I think this question is highly dependent upon two factors; your institute and your PI. If there is a culture of innovation and of striving to always be at the cutting edge in your institute, then you are likely to be surrounded by the latest technology. A collegial environment means the knowledge and skillsets needed to use these new technologies spreads. Having moved from an institute which did good work but wasn’t at the cutting edge to a powerful institute not just using but creating technology the difference in culture is immense.


When a PI has been successfully working with a certain set of techniques for many years I think it becomes anathema to them to even consider changing one of these.


However new technologies come with a certain amount of risk and while certain levels of risk are acceptable in science, risks regarding tools are not ones some PIs are willing to take. When a PI has been successfully working with a certain set of techniques for many years I think it becomes anathema to them to even consider changing one of these. Most of the time these are classic techniques that do not particularly change with time, however new tools and techniques are constantly being developed that would add to any labs repertoire. The fear of the unknown; the precise mechanism of a technology, the nitty gritty details that are needed to “ACTUALLY” get a technique to work and the lack of analytical skills required for new data heavy techniques often makes people wary of embracing them wholeheartedly. So when faced with these issues it is perhaps easy to see why PIs do not prioritise the latest (and probably super expensive) new technology when spending their precious grant money.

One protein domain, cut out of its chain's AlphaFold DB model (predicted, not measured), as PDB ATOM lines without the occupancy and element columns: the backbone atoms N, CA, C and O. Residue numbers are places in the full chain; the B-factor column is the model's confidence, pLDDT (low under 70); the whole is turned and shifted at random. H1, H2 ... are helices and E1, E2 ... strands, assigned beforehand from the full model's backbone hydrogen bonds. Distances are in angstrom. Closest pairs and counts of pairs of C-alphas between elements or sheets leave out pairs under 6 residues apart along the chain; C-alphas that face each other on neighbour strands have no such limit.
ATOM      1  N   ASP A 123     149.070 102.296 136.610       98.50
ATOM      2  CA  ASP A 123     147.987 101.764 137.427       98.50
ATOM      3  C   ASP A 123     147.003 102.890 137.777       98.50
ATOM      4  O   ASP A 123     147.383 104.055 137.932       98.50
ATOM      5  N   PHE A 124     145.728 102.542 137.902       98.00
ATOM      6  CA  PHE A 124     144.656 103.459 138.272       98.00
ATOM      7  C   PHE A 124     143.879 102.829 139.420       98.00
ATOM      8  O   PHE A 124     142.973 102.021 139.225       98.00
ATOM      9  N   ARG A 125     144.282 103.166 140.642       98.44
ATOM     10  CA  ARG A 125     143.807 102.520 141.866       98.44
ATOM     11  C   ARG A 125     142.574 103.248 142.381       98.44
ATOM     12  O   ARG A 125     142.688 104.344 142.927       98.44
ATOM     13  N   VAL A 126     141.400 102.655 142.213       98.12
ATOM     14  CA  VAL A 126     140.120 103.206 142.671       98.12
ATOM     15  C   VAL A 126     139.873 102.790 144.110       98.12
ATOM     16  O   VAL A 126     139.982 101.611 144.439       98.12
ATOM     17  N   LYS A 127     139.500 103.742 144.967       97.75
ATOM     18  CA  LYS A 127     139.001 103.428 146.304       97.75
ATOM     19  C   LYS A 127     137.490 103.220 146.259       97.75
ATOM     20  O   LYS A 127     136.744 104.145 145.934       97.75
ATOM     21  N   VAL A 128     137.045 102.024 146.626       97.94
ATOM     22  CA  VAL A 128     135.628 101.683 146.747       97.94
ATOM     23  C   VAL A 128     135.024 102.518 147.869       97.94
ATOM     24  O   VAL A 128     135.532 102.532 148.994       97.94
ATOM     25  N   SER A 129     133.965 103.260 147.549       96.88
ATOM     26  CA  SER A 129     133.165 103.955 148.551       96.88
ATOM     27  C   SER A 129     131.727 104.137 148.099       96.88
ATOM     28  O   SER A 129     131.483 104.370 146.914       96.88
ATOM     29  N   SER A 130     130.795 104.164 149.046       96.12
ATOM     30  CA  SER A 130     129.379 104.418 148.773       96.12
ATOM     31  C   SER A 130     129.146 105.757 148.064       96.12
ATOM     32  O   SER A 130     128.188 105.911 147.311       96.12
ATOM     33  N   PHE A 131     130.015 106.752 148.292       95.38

It is tremendously useful in this scenario to have core facilities and forward thinking core facility managers. An ambitious core facility manager if given the right resources can keep an entire institute at the forefront of technology. They can also provide appropriate teaching and optimise the use of the technology by connecting researchers using similar techniques; helping them to share the burden of adapting a new technique to their needs.

Has bench science embraced technological advances to its best potential?

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